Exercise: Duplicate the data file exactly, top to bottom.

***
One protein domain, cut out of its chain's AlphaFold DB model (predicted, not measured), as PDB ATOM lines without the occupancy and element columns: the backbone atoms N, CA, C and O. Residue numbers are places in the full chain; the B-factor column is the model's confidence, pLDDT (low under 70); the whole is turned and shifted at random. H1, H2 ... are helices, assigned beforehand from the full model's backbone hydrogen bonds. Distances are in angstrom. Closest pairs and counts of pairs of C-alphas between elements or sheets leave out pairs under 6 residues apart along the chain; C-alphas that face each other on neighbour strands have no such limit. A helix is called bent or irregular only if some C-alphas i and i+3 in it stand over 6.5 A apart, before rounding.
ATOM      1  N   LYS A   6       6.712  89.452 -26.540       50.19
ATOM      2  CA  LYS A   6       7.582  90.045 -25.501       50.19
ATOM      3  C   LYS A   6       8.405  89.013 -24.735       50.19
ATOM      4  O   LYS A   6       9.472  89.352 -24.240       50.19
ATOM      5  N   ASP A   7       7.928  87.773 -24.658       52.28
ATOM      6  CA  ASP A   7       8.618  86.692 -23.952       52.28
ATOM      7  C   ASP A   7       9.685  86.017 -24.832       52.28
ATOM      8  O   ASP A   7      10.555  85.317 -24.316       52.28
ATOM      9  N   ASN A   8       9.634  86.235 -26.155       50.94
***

One protein domain, cut out of its chain's AlphaFold DB model (predicted, not measured), as PDB ATOM lines without the occupancy and element columns: the backbone atoms N, CA, C and O. Residue numbers are places in the full chain; the B-factor column is the model's confidence, pLDDT (low under 70); the whole is turned and shifted at random. H1, H2 ... are helices, assigned beforehand from the full model's backbone hydrogen bonds. Distances are in angstrom. Closest pairs and counts of pairs of C-alphas between elements or sheets leave out pairs under 6 residues apart along the chain; C-alphas that face each other on neighbour strands have no such limit. A helix is called bent or irregular only if some C-alphas i and i+3 in it stand over 6.5 A apart, before rounding.
ATOM      1  N   LYS A   6       6.712  89.452 -26.540       50.19
ATOM      2  CA  LYS A   6       7.582  90.045 -25.501       50.19
ATOM      3  C   LYS A   6       8.405  89.013 -24.735       50.19
ATOM      4  O   LYS A   6       9.472  89.352 -24.240       50.19
ATOM      5  N   ASP A   7       7.928  87.773 -24.658       52.28
ATOM      6  CA  ASP A   7       8.618  86.692 -23.952       52.28
ATOM      7  C   ASP A   7       9.685  86.017 -24.832       52.28
ATOM      8  O   ASP A   7      10.555  85.317 -24.316       52.28
ATOM      9  N   ASN A   8       9.634  86.235 -26.155       50.94